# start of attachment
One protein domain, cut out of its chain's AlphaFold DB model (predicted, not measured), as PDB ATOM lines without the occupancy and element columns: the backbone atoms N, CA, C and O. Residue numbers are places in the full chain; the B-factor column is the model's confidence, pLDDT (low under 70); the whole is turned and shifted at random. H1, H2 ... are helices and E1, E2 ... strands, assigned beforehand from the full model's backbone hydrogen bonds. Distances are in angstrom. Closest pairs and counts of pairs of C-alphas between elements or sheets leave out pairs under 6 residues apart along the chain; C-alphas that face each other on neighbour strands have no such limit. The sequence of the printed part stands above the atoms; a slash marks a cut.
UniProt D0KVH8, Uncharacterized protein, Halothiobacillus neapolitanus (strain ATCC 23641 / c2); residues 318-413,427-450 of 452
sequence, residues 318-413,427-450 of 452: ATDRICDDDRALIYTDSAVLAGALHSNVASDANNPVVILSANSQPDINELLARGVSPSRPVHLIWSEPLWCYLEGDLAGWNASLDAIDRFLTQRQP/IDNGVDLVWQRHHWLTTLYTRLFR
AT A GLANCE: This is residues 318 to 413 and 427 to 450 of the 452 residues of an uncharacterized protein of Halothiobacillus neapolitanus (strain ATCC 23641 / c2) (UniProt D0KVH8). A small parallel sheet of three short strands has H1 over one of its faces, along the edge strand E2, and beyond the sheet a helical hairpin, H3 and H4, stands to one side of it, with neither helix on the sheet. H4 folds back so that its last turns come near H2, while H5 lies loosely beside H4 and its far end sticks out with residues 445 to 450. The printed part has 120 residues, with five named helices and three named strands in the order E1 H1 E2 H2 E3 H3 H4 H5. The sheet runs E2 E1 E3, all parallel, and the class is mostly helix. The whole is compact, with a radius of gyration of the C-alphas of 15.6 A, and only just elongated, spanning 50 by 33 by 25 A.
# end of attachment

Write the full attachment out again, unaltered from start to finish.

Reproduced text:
One protein domain, cut out of its chain's AlphaFold DB model (predicted, not measured), as PDB ATOM lines without the occupancy and element columns: the backbone atoms N, CA, C and O. Residue numbers are places in the full chain; the B-factor column is the model's confidence, pLDDT (low under 70); the whole is turned and shifted at random. H1, H2 ... are helices and E1, E2 ... strands, assigned beforehand from the full model's backbone hydrogen bonds. Distances are in angstrom. Closest pairs and counts of pairs of C-alphas between elements or sheets leave out pairs under 6 residues apart along the chain; C-alphas that face each other on neighbour strands have no such limit. The sequence of the printed part stands above the atoms; a slash marks a cut.
UniProt D0KVH8, Uncharacterized protein, Halothiobacillus neapolitanus (strain ATCC 23641 / c2); residues 318-413,427-450 of 452
sequence, residues 318-413,427-450 of 452: ATDRICDDDRALIYTDSAVLAGALHSNVASDANNPVVILSANSQPDINELLARGVSPSRPVHLIWSEPLWCYLEGDLAGWNASLDAIDRFLTQRQP/IDNGVDLVWQRHHWLTTLYTRLFR
AT A GLANCE: This is residues 318 to 413 and 427 to 450 of the 452 residues of an uncharacterized protein of Halothiobacillus neapolitanus (strain ATCC 23641 / c2) (UniProt D0KVH8). A small parallel sheet of three short strands has H1 over one of its faces, along the edge strand E2, and beyond the sheet a helical hairpin, H3 and H4, stands to one side of it, with neither helix on the sheet. H4 folds back so that its last turns come near H2, while H5 lies loosely beside H4 and its far end sticks out with residues 445 to 450. The printed part has 120 residues, with five named helices and three named strands in the order E1 H1 E2 H2 E3 H3 H4 H5. The sheet runs E2 E1 E3, all parallel, and the class is mostly helix. The whole is compact, with a radius of gyration of the C-alphas of 15.6 A, and only just elongated, spanning 50 by 33 by 25 A.